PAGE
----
Juan Gelman is Argentina's leading poet, but his work has been almost unknown in the United States until now. In 2000, he received the Juan Rulfo Award, one most important literary awards in the Spanish-speaking world, and in 2007, he received the Cervantes Prize, the Spanish-speaking world's top literary prize. With this selection, chosen and superbly translated by Joan Lindgren, Gelman's lush and visceral poetry comes alive for an English-speaking readership.
Gelman is a stark witness to the brutality of power, and his poems reflect his suffering at the hands of the Argentine military government (his son, daughter-in-law, and grandchild were "disappeared"). While political idealism infuses his writing, he is not a servant of ideology. Themes of family, exile, the tango, Argentina, and Gelman's Jewish heritage resonate throughout his poems, works that celebrate life while confronting heartache and loss.
"remembering their little bones when it rains/ the compañerosstomp on darkness/set forth from death/wander the tender night/I hear their voices like living faces"—from Remembering Their Little Bones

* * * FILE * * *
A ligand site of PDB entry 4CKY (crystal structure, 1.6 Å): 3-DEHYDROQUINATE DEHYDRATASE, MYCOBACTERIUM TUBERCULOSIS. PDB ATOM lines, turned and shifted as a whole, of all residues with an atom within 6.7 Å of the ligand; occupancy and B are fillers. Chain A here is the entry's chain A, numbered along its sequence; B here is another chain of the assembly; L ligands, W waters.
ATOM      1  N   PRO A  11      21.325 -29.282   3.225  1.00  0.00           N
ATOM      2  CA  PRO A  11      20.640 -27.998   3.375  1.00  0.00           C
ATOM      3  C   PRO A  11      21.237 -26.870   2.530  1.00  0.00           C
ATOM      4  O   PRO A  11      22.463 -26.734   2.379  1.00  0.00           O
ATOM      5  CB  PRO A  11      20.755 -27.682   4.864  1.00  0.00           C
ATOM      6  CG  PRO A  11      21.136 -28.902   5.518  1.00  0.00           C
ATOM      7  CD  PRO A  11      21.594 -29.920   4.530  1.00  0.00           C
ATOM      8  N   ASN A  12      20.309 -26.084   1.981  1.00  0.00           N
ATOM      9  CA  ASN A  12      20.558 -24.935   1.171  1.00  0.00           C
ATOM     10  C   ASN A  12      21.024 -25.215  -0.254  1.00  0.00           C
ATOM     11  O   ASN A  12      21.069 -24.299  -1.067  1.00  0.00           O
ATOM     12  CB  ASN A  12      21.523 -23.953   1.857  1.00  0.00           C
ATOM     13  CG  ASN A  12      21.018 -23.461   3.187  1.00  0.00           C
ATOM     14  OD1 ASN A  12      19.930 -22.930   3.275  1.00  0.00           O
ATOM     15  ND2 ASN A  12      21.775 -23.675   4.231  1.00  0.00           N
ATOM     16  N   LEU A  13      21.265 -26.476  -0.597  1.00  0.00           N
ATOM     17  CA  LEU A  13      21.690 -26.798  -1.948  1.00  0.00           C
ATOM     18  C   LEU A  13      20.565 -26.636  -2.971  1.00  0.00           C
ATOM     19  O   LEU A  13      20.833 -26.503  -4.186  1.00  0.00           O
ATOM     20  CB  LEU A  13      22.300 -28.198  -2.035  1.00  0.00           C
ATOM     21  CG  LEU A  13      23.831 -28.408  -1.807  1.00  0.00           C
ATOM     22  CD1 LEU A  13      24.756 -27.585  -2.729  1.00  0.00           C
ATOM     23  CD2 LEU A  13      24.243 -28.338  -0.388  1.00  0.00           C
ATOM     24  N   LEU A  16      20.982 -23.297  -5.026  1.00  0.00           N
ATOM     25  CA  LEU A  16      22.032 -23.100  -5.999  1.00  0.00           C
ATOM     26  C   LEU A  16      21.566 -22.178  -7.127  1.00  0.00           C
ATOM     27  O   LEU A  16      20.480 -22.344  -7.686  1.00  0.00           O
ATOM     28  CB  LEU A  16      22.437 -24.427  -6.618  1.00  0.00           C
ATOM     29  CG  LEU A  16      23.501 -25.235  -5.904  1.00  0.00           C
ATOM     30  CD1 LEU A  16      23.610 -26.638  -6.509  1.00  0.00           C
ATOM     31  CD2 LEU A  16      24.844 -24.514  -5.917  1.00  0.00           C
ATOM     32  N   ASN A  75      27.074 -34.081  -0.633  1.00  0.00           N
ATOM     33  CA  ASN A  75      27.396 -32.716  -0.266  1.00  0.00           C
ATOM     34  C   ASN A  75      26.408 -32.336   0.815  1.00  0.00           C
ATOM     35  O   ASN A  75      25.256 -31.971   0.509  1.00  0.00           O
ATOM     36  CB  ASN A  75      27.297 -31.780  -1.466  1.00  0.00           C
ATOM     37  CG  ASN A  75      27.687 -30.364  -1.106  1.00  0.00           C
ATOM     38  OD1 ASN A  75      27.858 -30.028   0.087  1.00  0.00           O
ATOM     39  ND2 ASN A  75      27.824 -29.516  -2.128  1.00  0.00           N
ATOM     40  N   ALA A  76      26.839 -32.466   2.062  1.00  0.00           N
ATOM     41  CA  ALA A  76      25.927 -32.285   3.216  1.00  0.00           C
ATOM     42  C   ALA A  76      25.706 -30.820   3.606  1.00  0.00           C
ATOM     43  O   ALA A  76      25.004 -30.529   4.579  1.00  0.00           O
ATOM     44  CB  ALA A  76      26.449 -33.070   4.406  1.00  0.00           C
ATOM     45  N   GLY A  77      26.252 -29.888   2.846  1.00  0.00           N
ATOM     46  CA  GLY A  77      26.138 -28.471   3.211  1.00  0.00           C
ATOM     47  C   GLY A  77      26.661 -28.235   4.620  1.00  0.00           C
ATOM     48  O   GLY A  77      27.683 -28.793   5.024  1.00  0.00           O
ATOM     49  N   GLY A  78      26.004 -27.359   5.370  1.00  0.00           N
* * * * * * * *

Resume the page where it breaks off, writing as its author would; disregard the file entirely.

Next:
Born in Buenos Aires in 1930, Juan Gelman went into political exile in Europe in 1976, where he remained until 1989. Today he lives in Mexico City. Joan Lindgren spent seven years studying Gelman's work and made six visits to Argentina while doing her research.
"At last, a marvelous translation into English of the soulful and celebratory and heartbreaking words of Juan Gelman, one of Latin America's most extraordinary poets."—Ariel Dorfman, author of Death and the Maiden
"Perhaps the most admirable element of [Gelman's] poetry is the unthinkable tenderness he shows where paroxysms of rejection and denouncement would be justified, or his calling upon so many shadows for one voice to lull and comfort, a permanent caress of words on unknown tombs."—Julio Cortàzar
"Gelman's poetry is epic in its scope—no corner of life goes unnoticed in this work. Here we find politics and history as seen through one vital human spirit. Rendered in a breathless style, this is the diary of a human heart in a rough world where artistry is the first salvation."—Oscar Hijuelos
"This selection of Juan Gelman's poetry introduces to an English-speaking readership the full range of Argentina's leading poet and a chief architect of Latin America's postcolonial social conscience."—Victor Perera, author of Unfinished Conquest: The Tragedy of Guatemala
"This is a voice that sings and makes others sing. It speaks of struggles and dignity: It offers a faith that springs from doubt and a sense of freeedom strengthened by prison walls. It celebrates life while standing in its very midst."—Eduardo Galeano, from the Foreword
Cervantes Prize, Spanish Cultural Ministry